As a Ron Paul supporter, I have become more comfortable lately with Mitt Romney as the candidate who appears likely to win the Republican nomination. Although anything can happen of course, intrade has Romney winning by a wide margin. Romney has made some serious proposals on entitlement reform in the last two weeks, and this helped me overcome his milquetoast 59-point plan. I have always worried about Romney’s bellicose foreign policy, however, and the presidential candidate proved me right on Friday.
Romney published an op-ed in the Wall Street Journal that makes the following points:
- Obama’s “engagement” policy is a failure.
- Obama fumbled the “Green Revolution” opportunity of tumbling the ayatollahs in 2009.
- Iran is about to become a nuclear power.
- Romney’s policy will be to “prepare for war” to achieve peace.
- Romney as president will send new carrier groups to the Persian Gulf.
- Romney will increase military assistance to Israel.
- Iran will not be allowed to get a nuclear weapon.
Given that the purpose of the Gospel of Jesus Christ is to proclaim peace, I would like to provoke some out of the box thinking with some admittedly politically incorrect statements. If we are going to understand Iran and truly obtain peace, we must begin to look at things from a different perspective. In that spirit, I would ask readers to consider the following points.
1)How could anybody possibly think we are not bellicose enough toward Iran? We have troops in nearly every country surrounding Iran. We have invaded two countries on Iran’s borders. Obama talked about “engagement” but tripled the amount of troops in Afghanistan (actions speak louder than words). The US toppled Iran’s president in the 1950s and installed a corrupt, fascist dictator as our puppet. Imagine if China had invaded Mexico and Cuba and installed anti-US dictators there and still had troops there and then said they needed to “prepare for war” against the United States. How would we receive this message?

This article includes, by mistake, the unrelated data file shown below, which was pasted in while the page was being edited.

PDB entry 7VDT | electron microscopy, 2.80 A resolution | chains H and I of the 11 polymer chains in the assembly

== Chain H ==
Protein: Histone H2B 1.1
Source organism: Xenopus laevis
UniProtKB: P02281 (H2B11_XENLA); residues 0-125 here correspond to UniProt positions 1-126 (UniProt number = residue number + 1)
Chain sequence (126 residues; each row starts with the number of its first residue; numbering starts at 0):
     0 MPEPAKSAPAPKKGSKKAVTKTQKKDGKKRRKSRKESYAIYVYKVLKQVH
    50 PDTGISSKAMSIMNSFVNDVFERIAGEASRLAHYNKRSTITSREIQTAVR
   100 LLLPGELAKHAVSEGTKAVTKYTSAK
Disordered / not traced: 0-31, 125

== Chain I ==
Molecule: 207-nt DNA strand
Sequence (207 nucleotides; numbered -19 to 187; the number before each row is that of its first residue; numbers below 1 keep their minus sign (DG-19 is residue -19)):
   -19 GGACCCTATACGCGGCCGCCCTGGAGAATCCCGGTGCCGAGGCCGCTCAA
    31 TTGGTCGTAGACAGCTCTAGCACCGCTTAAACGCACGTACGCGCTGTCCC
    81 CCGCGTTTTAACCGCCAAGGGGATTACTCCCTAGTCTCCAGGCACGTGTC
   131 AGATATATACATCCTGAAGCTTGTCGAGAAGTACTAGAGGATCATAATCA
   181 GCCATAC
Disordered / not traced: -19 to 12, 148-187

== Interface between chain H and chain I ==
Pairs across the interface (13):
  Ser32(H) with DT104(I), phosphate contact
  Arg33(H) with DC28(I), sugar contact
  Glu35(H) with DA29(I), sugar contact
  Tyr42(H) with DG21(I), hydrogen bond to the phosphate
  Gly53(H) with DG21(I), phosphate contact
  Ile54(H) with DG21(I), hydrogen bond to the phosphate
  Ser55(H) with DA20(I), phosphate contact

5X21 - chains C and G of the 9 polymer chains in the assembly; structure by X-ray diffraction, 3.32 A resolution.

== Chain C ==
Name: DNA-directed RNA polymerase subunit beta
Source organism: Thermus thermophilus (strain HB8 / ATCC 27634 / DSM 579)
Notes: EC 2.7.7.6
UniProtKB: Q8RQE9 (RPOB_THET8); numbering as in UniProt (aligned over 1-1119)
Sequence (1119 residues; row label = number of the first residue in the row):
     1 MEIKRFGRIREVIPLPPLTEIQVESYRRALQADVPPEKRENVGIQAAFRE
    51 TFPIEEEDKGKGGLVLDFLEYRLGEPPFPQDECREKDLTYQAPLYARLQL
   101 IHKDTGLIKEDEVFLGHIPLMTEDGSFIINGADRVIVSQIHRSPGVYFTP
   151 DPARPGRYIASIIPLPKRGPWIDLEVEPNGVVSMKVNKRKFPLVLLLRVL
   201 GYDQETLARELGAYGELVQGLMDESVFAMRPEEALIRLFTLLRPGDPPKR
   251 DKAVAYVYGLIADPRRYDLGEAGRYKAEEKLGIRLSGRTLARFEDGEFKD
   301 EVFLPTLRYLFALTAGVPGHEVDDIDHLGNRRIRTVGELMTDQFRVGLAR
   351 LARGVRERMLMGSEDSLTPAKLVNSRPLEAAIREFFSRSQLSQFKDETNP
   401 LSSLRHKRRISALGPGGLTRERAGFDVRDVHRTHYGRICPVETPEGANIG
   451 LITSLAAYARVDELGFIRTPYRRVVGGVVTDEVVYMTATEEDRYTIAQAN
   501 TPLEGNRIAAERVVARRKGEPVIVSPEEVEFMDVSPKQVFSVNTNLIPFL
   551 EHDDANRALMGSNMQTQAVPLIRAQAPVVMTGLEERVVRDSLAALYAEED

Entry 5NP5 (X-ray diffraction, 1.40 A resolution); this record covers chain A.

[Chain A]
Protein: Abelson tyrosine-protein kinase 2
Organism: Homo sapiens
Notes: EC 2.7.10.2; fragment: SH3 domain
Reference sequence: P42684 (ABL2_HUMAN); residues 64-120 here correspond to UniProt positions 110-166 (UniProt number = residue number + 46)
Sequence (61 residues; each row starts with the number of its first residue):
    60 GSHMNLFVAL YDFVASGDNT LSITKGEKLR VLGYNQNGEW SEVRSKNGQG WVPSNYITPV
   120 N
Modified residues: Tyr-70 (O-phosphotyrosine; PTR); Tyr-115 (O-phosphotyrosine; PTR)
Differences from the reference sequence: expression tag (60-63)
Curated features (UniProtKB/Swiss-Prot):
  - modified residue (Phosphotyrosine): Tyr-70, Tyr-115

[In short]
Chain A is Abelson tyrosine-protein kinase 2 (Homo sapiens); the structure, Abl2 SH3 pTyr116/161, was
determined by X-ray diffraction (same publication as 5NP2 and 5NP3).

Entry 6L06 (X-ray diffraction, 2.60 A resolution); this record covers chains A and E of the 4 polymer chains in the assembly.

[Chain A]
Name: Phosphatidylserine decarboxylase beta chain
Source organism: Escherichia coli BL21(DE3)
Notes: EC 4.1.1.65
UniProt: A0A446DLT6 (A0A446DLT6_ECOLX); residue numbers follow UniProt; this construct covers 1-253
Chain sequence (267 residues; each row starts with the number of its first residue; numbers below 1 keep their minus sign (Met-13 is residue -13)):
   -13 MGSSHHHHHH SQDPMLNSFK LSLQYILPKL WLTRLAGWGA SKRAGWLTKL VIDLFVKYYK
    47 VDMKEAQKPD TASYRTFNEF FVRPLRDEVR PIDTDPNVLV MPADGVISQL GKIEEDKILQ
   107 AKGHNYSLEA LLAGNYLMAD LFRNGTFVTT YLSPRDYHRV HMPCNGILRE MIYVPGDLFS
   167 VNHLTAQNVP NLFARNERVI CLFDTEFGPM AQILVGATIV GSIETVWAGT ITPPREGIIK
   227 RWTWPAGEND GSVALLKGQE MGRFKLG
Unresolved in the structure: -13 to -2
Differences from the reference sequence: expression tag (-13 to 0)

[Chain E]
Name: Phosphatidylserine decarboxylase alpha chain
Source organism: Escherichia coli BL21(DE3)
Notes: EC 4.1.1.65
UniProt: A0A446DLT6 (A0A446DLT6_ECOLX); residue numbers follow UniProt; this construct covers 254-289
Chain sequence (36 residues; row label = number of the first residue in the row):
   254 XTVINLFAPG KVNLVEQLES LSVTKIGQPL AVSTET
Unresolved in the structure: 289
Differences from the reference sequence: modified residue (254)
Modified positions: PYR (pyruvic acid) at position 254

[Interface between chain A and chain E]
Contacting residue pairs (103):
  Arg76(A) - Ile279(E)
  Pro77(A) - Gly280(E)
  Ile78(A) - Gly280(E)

2)Is it possible that Iran simply feels surrounded and on the defensive (somewhat how we felt in the 1950s when the Soviets began winning the space race) and is trying to find ways to defend the Persian homeland from a foreign aggressor?
3)Does Iran have a recent history of military expansionism? Has Iran aggressively tried to invade any of its neighbors (the Iran-Iraq war was started by Saddam Hussein)? There is no doubt that Iran provides support to Hezbollah and other terrorist groups and has been responsible for barbarous acts of terrorism. Such acts are different than provoking a direct war against Israel, which is the purported purpose of acquiring nuclear weapons. Based on what we know of past Iranian foreign policy, is it more reasonable to think that Iranian nuclear weapons would be used for offensive (attack Israel) or defensive purposes?
4)Do we really think that the entire Iranian leadership is suicidal? Do we believe that they would launch a nuclear strike against Israel, knowing that Israel has more than 300 nuclear weapons and could destroy nearly all of Iran in a retaliatory strike?